Wednesday, June 30, 2010

Unit Studies

(Just when you thought I couldn't possibly rip off anything more from child homeschooling...)

The world of Homeschooling is a seemingly endless supply of wonderful ideas just begging to applied to our four-legged family members.

Take, for example, Unit Studies.

Now, I'll be honest here, perhaps I grew up in too dark a cave, but until I pulled a Homeschooling book off the Library shelves, I'd never even heard of the term before.

Wikipedia doesn't have much to offer (CLICK HERE to be unimpressed.) An internet search wasn't much more useful. THIS ONE seemed to do as good a job as any, although it lacks an example. Here's one with an EXAMPLE, although you'll need to scroll down a bit to find it.

Of course, none of it has anything to do with dogs.

But it could.

A Unit Study appears to be no more than taking a single theme and learning about it in a variety of subjects, all at the same time. So if you were to teach a Dogs Unit Study, you might take your child to a Guide Dog school as a Field Trip, watch a video about War Dogs for History, study mammal anatomy using a dog as your model for Science, read a classic dog story for English (and write a report),  do math with pieces of kibble, and draw a picture of dog for Art...

... or something like that.

But that's for kids, and this blog is supposed to be about dogs...


So, I have decorated this post with three different images of three different ways to approach a Unit Study for dogs.

For one, I have taking a Training Levels approach, and grouped the behaviors so they would fit on a page. You might try to come up with an On The Road activity that would incorporate whatever items you were working on (a Loose Leash walk to the park, doing a Sit at each street corner, Zen past any trash you might find, Distance around the stop sign poles, Recall once you get there... etc.)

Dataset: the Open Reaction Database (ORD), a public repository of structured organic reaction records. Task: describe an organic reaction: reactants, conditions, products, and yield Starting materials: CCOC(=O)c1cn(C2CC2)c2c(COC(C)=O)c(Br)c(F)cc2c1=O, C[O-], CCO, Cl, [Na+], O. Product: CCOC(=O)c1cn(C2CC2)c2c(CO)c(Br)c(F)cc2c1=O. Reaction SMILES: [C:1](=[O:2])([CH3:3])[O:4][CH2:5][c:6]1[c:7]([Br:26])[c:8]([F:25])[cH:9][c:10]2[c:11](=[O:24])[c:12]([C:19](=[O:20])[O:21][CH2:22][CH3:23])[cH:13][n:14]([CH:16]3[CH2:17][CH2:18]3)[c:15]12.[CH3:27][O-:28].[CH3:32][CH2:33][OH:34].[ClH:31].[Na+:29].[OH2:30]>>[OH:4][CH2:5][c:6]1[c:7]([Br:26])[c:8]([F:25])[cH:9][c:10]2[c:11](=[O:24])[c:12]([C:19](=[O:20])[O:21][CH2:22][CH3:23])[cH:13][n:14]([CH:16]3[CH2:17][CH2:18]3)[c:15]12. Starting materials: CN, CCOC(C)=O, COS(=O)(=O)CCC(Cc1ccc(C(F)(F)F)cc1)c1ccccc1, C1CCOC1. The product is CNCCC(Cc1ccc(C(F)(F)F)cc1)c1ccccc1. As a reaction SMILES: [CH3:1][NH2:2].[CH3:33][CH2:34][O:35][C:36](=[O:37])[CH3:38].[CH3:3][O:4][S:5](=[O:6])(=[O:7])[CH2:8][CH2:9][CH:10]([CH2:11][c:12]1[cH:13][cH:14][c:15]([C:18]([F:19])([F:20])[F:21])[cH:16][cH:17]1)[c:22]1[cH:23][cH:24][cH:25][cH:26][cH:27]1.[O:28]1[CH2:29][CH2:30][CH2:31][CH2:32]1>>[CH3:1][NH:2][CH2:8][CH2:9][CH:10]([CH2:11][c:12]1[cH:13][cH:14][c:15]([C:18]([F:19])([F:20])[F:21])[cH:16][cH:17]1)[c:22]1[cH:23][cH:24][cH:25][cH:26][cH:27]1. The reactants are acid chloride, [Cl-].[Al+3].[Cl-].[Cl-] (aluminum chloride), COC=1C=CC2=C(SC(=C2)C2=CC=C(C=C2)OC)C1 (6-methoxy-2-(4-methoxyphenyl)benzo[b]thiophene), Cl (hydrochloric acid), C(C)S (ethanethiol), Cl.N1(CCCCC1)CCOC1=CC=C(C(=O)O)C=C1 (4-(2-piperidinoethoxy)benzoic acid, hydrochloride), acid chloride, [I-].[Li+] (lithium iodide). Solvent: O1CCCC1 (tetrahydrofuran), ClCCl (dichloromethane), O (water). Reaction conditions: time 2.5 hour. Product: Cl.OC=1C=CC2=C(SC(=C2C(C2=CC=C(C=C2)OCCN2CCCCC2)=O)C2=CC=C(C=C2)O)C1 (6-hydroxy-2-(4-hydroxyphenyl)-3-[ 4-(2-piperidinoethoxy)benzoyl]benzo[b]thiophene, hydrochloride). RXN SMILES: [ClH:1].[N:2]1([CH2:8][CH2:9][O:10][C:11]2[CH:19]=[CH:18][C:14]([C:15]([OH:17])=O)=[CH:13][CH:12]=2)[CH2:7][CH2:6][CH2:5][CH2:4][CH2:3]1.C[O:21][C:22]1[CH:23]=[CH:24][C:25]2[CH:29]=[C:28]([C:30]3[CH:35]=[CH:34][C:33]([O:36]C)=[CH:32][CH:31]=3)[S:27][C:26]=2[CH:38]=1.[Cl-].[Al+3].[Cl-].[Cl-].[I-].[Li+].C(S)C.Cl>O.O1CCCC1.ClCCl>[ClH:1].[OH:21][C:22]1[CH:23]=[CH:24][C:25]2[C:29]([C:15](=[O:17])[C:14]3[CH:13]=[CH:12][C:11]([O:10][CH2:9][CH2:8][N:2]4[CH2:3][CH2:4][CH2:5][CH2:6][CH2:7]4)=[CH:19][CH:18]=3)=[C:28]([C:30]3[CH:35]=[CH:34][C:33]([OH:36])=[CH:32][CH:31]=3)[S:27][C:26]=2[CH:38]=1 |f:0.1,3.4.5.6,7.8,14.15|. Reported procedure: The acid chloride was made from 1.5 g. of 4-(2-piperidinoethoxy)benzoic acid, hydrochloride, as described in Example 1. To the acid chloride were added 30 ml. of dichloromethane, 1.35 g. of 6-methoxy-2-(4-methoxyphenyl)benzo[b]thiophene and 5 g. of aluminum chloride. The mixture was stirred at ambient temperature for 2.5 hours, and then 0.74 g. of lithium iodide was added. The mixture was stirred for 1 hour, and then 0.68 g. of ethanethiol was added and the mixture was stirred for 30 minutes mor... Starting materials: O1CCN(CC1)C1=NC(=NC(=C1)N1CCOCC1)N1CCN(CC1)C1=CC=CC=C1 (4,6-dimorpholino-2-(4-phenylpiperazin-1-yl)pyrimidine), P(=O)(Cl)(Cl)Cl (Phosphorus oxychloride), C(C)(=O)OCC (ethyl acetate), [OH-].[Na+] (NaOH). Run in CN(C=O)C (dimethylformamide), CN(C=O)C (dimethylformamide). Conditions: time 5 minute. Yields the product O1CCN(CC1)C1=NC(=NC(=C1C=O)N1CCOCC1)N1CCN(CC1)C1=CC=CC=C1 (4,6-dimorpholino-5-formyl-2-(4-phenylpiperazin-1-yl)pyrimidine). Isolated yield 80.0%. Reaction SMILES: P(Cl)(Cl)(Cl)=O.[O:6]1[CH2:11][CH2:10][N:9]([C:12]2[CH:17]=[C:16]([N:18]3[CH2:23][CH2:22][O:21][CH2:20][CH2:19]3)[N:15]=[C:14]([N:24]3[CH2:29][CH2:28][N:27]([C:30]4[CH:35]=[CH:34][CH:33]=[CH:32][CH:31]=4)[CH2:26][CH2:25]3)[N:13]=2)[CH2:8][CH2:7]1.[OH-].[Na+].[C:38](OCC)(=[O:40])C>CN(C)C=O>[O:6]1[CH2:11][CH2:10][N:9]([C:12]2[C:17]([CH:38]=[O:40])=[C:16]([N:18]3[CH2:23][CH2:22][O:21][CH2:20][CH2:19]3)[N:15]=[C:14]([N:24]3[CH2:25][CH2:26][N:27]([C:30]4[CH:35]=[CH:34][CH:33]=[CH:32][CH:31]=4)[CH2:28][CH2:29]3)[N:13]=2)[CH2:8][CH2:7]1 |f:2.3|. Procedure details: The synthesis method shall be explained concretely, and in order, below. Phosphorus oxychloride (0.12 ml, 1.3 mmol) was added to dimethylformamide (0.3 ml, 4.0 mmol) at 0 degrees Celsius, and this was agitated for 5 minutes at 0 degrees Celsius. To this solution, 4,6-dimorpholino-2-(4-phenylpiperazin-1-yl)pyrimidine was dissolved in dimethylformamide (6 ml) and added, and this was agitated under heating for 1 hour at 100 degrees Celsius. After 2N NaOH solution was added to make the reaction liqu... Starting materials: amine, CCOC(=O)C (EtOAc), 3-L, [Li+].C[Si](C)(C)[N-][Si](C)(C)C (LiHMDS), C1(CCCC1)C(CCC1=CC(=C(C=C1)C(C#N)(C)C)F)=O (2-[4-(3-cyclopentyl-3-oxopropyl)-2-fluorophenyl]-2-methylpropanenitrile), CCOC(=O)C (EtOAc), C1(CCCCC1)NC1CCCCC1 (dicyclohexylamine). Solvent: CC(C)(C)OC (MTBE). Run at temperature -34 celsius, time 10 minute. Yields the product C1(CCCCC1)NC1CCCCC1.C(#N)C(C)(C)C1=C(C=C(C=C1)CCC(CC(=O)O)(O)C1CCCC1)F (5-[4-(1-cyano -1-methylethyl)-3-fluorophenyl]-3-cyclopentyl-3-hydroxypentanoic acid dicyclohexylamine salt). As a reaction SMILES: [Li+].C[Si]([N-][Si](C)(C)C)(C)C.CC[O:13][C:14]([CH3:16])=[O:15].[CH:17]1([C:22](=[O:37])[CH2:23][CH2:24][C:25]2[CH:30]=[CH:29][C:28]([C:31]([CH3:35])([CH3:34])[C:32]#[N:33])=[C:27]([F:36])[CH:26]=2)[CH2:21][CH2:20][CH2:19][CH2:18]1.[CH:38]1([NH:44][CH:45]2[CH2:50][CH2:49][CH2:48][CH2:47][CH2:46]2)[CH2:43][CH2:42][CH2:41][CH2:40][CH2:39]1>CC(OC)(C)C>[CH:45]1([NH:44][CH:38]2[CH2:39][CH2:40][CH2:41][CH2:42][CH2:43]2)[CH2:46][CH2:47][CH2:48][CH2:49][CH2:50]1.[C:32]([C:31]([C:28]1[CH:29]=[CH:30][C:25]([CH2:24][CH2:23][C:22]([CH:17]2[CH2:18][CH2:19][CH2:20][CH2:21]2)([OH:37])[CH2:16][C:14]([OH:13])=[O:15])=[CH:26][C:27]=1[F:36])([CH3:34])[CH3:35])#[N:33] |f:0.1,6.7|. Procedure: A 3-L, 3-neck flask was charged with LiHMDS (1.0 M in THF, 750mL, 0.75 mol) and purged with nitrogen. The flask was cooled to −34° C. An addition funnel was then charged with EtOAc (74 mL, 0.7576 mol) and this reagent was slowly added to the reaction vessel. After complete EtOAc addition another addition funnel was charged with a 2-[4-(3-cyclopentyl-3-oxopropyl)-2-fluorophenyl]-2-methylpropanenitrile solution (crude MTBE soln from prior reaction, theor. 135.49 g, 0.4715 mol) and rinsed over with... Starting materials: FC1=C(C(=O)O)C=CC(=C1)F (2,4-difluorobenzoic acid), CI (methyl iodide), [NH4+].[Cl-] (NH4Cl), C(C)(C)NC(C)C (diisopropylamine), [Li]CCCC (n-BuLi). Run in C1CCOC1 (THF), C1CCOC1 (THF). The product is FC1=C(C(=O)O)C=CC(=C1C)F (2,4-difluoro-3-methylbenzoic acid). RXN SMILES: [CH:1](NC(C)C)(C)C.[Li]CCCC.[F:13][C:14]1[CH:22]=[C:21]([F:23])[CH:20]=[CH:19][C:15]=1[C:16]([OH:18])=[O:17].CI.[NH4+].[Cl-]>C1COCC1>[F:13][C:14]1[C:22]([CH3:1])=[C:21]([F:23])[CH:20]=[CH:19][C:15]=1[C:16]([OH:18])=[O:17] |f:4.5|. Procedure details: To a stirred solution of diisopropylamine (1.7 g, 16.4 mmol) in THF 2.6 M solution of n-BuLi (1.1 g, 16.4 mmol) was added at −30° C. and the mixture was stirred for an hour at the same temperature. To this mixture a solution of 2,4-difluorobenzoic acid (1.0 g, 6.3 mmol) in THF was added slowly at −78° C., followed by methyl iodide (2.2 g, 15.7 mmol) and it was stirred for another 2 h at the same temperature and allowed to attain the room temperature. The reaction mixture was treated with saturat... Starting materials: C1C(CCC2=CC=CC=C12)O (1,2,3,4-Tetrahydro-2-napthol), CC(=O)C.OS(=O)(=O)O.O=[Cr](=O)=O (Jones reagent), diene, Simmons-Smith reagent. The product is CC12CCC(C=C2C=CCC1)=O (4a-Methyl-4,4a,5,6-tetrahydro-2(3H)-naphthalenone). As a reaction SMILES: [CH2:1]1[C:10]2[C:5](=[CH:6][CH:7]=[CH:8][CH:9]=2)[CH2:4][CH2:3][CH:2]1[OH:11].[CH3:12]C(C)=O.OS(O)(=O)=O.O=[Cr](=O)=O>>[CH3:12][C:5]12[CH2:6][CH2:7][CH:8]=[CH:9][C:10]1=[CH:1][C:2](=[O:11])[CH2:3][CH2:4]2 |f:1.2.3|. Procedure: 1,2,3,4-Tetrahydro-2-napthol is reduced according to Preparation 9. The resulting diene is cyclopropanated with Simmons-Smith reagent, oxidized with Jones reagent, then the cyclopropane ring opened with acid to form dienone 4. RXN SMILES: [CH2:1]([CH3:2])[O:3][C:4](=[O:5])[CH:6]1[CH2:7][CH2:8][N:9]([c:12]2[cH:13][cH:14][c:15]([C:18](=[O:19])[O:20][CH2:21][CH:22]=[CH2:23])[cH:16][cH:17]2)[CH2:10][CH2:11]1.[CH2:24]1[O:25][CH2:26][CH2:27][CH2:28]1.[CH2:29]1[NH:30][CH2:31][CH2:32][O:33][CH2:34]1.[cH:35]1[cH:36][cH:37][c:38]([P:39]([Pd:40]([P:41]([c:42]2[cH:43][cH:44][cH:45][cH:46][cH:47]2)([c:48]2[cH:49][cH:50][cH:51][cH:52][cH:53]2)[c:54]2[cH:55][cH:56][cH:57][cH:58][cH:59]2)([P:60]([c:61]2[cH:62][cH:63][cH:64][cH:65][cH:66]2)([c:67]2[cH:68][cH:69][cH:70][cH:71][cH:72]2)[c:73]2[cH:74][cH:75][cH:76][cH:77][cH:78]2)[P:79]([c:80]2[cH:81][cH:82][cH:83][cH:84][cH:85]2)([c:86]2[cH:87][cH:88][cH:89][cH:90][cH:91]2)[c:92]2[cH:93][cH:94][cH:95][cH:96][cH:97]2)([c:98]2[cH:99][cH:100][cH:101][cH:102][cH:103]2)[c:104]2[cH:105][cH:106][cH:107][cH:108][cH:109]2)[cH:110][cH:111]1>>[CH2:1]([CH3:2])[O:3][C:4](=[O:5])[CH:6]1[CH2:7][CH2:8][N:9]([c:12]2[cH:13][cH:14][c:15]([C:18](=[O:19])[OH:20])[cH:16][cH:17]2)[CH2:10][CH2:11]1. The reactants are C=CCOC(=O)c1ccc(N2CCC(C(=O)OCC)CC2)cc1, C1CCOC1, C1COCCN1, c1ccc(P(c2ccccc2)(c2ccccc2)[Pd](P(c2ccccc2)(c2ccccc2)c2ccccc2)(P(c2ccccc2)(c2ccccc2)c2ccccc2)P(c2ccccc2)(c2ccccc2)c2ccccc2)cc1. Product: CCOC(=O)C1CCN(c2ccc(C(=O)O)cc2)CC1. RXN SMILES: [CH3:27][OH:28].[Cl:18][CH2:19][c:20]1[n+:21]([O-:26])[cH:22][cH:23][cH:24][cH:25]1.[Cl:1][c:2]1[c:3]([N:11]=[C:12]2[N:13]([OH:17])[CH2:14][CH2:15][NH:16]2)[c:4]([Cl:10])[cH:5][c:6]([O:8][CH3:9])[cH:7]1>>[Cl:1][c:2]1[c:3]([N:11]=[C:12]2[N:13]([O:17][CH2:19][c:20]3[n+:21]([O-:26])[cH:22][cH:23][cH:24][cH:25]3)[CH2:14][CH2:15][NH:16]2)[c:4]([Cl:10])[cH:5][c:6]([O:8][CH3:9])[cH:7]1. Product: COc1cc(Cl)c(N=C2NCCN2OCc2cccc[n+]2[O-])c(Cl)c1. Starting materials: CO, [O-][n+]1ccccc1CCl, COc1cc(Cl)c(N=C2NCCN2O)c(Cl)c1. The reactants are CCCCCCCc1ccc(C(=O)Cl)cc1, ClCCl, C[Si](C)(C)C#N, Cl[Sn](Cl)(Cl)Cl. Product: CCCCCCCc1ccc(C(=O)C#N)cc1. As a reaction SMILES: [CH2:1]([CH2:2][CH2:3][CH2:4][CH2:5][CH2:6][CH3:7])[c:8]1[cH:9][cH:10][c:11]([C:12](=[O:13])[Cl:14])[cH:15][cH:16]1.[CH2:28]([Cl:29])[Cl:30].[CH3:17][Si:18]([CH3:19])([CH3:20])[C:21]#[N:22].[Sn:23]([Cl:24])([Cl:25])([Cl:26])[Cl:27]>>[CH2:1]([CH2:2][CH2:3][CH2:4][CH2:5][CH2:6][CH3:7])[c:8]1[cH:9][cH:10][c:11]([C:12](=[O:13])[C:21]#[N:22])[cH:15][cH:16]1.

For another, I use the six "subjects" I like for a Curriculum approach. In that case you might pick something like "Birthdays" as your Unit Study. You might take a field trip to the Bakery, practice Calm in Car while driving there (for Family Member), sitting for petting (outside the bakery) for Citizenship, no surfing off the coffee table (after you put the cake on it), Sit and Stay (Core Studies) for a greeting-card picture (Extracurricular Activity), followed by a few quick tricks to entertain whoever might be there (Just For Fun).

Finally, there's what I'll call (for now) the Learning approach, which is mostly composed of the different ways I could think of to help a dog to learn something. While I actually think that this one might have the most potential, since it would teach something in the broadest terms from the dogs perspective, I also know I don't have it right (as in, I don't actually know all the ways a dog learns) and I also can't think of a simple example of how/when I would use it... indicating (again) there is still work to be done on what's in it.

So there you have it - Unit Studies that are finally going to the dogs, instead of just being about them.

(As always, click on any image to see it larger)

1 comment:

katie, Maizey and Magnus said...

kathleen, another great approach to organizing home schooling for the the pups! For us I like the last unit approach best. I wondered if it wouldn't fit in to combine the TL's one and the last one. For instance field trip=on the road; photography/video=sit and down stay; games=tricks etc. Just a thought on how I can see this being very helpful to me. Thanks for sharing your great ideas!